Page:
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What The 1836 Project Leaves Out in Its Version of Texas History

The legislature established a committee last year to “promote patriotic education.” Drafts of one of its pamphlets reveal an effort to sanitize history.

Airbrushed from this account are stories such as those that Ben Simpson told interviewers in 1937 about how his enslaver force-marched him as a small child from Georgia to new land in Texas along with other captives and shot and killed his mother in front of him. Also missing are stories from other former slaves who recall a life of harsh sunup-to-sundown labor from childhood to old age, watching loved ones sold away, runaways ripped apart by dogs when caught, and enslaved women raped by masters. These stories are not “gossip” but lived tragedies that are included in all mainstream histories of Texas during slavery.

The pamphlet also doesn’t mention how Reconstruction-era white terrorist violence erased the civil liberties African Americans gained through the Thirteenth, Fourteenth, and Fifteenth Amendments. According to the late Barry Crouch, a historian of the Reconstruction era in Texas, whites in the state murdered about one of every one hundred African American men between the ages of 15 and 49 from 1865 to 1868. The Ku Klux Klan murdered newly enfranchised voters, and there’s a story of one enraged white man with a sword chopping an African American woman in Huntsville in half when she dared celebrate her emancipation. The pamphlet grants only 42 words to the bloody tragedy of the era: “With the end of Reconstruction in 1876, when given an opportunity to overhaul its state constitution, pro-Southern white Texans responded by creating a weakened government while defending the concept of states’ rights as expressed in the Tenth Amendment of the U.S. Constitution.”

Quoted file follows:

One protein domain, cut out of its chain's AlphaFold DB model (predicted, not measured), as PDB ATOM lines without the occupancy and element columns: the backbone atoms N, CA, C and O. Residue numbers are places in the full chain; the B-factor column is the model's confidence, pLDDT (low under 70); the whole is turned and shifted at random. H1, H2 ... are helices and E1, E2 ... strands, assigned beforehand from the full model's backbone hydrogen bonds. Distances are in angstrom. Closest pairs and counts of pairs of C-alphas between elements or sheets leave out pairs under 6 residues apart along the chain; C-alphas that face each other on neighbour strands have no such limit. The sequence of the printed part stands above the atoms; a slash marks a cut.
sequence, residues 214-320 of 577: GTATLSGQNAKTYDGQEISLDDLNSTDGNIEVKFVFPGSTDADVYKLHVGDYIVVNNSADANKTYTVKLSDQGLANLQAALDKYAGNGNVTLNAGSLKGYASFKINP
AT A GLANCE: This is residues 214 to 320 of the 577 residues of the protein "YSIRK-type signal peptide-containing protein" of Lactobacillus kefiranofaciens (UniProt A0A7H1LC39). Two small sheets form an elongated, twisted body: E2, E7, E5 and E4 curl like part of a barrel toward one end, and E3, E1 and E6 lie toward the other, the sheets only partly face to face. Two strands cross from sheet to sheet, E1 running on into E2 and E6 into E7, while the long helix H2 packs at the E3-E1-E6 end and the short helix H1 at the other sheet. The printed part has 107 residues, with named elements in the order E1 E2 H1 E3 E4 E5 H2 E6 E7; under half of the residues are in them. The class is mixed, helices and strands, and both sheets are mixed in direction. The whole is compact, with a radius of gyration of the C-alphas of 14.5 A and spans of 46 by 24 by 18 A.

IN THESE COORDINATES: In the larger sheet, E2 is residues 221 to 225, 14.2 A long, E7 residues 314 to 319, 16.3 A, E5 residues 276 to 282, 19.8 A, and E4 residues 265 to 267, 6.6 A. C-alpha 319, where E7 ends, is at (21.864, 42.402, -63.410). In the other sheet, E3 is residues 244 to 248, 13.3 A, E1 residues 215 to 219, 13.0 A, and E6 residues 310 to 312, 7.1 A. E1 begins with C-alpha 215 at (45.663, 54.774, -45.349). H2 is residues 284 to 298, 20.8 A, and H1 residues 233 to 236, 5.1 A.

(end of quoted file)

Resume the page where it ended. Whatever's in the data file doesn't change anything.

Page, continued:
The pamphlet not only erases atrocities, it also scrubs the history of dissenting political movements such as the left-wing Populists of the late nineteenth century. It provides no insights into the struggle for women’s suffrage and for Tejano civil rights, and it erases the existence of gay, bisexual, and trans Texans. By suggesting that the Texas story is one of relentless progress and by burying nearly all unpleasantness, the simplistic tale woven by the 1836 Project leads readers to believe that any advances in justice, always described in passive voice, just happened, as if showered upon Texas soil by invisible benevolent forces. The pamphlet’s crafters want the public to forget that most progress in the state and the nation—from rural electrification to voting rights for women and minorities—has been won by the hard and dangerous work of activists and sympathetic politicians.